Dr. Jonathan Kopechek Breathes New Life Into Blood Storage

January 31, 2018

Headshot of Jonathan KopechekDr. Jonathan Kopechek of the Department of Bioengineering is part of a team of collaborators working to determine an effective means of freeze drying blood. The team has received a grant from the ExCITE program, which focuses on taking ground- breaking research from the academic laboratories into the marketplace. Kopechek and his team hope their process will offer the ability to store blood in a dried state for long-term storage at ambient temperatures.

Currently, his research focuses on image-guided molecular therapy platforms utilizing ultrasound-responsive drug and gene carriers for treatment of cancer and cardiovascular diseases.

"This could be very beneficial in situations where blood supply is limited or refrigeration/freezing is challenging, including remote medical centers, humanitarian missions, military applications, strategic reserves, and space travel," said Kopechek.

Conceived after conversations with Dr. Michael Menze and researcher Brett Janis, Kopechek found the inspiration for his next project, to freeze-dry blood. Receiving a grant from the ExCITE program, which focuses on taking ground- breaking research from the academic laboratories into the marketplace, Kopechek and his team hope their process will offer the ability to store blood in a dried state for long-term storage at ambient temperatures.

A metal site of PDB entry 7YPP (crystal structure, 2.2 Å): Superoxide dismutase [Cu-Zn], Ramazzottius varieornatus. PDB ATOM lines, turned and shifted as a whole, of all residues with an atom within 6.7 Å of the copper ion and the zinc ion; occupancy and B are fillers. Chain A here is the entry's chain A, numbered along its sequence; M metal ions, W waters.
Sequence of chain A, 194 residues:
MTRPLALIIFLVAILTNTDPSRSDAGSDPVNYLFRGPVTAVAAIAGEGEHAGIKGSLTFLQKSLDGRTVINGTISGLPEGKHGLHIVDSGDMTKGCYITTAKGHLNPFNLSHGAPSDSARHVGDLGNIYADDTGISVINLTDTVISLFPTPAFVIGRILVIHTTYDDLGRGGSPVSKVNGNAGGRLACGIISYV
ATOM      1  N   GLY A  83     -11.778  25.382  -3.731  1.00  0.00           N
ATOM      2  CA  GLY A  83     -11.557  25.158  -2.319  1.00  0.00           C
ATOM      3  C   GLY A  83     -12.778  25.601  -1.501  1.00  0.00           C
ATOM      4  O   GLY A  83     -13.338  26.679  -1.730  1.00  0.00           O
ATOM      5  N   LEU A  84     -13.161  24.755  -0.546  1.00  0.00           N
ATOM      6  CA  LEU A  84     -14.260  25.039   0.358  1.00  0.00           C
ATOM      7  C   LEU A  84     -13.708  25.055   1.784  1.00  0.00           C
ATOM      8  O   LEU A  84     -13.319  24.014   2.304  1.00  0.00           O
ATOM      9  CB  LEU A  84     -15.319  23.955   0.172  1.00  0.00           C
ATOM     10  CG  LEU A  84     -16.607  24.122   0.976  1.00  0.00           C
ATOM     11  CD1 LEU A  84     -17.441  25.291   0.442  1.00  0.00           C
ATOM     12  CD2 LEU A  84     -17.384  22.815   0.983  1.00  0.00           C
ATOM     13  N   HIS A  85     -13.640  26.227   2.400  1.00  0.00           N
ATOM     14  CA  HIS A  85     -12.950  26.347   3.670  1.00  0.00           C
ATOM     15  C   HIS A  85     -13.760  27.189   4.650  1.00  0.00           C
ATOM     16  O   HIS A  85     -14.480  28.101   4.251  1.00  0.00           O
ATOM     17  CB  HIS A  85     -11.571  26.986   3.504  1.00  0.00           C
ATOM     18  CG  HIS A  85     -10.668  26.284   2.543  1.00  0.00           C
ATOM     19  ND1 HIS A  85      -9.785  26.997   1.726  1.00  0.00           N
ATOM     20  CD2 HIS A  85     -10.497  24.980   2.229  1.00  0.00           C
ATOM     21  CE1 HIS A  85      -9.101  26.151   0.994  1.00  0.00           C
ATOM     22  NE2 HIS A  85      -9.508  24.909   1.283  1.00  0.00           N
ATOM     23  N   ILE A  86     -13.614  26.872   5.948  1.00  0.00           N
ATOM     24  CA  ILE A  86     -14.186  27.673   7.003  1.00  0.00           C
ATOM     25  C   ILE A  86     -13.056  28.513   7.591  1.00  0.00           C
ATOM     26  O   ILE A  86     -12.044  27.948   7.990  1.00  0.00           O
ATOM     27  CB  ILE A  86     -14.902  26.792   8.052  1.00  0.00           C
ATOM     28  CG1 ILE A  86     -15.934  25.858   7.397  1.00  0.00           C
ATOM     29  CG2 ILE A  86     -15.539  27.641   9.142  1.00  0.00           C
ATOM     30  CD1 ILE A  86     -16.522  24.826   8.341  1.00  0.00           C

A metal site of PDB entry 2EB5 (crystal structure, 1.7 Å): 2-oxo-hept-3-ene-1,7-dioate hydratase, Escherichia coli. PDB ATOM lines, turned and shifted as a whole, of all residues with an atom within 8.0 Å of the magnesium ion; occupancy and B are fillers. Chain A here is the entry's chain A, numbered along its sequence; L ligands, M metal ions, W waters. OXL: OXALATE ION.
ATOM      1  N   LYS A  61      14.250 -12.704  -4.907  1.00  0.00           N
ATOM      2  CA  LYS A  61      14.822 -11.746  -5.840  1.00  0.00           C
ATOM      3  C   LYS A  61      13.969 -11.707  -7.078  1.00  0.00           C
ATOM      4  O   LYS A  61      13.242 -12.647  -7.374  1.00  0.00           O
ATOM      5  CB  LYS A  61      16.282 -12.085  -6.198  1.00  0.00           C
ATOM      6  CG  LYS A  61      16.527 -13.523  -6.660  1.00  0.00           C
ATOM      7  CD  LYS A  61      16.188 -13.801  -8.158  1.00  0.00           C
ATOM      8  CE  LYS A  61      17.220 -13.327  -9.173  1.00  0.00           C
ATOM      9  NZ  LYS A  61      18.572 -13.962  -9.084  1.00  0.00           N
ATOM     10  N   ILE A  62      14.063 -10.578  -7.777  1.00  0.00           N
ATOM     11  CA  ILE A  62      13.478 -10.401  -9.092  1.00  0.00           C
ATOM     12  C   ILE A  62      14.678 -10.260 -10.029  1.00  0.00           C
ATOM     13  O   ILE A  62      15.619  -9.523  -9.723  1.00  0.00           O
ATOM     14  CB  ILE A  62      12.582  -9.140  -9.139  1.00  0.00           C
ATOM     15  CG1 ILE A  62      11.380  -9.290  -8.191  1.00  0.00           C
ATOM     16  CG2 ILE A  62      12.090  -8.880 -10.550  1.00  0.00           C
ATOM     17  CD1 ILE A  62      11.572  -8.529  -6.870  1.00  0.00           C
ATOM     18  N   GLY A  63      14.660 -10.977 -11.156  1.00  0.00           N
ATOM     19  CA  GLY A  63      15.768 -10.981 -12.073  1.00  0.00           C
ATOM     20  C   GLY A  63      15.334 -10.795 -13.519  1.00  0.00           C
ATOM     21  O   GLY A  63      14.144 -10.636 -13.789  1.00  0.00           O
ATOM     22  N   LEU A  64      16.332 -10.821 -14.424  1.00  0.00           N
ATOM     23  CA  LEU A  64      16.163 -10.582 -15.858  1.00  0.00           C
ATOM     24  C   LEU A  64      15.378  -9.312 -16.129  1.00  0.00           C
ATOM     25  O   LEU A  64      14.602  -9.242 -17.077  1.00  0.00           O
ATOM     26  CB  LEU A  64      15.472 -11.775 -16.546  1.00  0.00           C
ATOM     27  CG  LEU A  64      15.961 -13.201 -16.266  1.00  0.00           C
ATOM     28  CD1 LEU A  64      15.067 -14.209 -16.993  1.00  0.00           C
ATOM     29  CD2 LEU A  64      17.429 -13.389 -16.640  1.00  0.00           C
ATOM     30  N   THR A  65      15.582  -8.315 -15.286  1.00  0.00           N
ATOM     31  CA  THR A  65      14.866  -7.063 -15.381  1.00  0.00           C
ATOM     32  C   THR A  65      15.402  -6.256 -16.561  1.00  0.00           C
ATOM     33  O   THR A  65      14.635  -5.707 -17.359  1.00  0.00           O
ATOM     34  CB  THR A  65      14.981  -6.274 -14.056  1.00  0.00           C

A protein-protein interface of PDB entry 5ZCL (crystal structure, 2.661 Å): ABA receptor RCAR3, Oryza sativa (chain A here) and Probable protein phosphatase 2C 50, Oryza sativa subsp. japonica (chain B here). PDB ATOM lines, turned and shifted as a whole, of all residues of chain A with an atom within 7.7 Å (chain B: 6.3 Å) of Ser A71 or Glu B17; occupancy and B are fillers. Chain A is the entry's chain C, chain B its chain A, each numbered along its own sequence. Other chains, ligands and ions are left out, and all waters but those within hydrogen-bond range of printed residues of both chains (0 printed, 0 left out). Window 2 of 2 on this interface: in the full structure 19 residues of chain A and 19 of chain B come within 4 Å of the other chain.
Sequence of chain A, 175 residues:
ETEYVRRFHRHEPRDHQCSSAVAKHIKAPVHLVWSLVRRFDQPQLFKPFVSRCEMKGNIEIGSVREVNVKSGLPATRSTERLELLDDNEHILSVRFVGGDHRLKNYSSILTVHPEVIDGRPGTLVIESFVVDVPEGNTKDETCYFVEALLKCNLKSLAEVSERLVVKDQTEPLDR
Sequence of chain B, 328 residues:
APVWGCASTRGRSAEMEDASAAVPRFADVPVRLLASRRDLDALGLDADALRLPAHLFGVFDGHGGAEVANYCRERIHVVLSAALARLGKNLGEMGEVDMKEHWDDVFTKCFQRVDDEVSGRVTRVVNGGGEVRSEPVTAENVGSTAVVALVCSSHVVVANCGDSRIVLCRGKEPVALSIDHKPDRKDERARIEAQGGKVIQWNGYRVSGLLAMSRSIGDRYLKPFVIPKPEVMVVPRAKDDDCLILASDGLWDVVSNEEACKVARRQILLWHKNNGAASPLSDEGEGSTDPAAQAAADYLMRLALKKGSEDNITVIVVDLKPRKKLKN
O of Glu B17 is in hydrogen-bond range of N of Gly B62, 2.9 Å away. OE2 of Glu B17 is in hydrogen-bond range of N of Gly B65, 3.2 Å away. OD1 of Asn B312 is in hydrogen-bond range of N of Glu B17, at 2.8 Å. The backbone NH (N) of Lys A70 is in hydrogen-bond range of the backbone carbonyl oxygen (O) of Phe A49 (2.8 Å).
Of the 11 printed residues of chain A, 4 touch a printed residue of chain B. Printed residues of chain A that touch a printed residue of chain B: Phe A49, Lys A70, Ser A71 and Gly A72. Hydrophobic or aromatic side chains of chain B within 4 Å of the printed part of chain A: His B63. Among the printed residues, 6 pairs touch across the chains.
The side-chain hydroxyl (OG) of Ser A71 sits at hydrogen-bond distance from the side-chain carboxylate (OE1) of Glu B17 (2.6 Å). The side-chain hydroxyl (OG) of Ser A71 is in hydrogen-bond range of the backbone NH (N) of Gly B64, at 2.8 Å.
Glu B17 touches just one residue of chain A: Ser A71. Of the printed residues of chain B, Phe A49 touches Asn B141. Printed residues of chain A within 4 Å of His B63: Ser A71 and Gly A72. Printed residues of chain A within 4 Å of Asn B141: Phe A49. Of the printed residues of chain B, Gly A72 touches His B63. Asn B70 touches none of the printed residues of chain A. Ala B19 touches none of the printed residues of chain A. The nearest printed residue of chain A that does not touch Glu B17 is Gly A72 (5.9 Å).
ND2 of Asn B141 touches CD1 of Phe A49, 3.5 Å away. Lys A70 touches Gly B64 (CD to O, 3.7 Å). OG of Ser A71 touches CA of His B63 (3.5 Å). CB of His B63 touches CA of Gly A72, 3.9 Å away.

“My research program focuses on utilizing ultrasound to induce transient pores in the cell membranes for intracellular delivery of therapeutic agents, so we decided to try using this approach for delivery of the protective compounds which are found in nature," said Kopechek. "So far the results have been very promising."  

Red blood cells circulate for about 100-120 days before they are replaced, but suffer a shorter shelf-life even when refrigerated, where cells consume nutrients in the storing fluid, with the by products of such leading to unhealthy side effects. Because of this, the FDA only allows red blood cells to remain in refrigerated storage for 42 days.

“In many cases doctors cannot wait several hours for the blood to be prepared, so frozen blood is not used very often. In addition, it requires specialized freezers that cool the blood to -80 degrees Celsius, which adds to the storage cost," said Kopechek. "Currently, frozen blood is primarily used by the military or to store rare blood types for clinical use.”

With a background in Electrical and Computer Engineering, Kopechek found himself gravitating towards bioengineering, which affords him opportunities to have an immediate impact on the world around him.

“I've always been interested in engineering, but I also wanted to have a positive impact on patient treatments in medicine, so bioengineering was a great fit for my interests,” says Kopechek.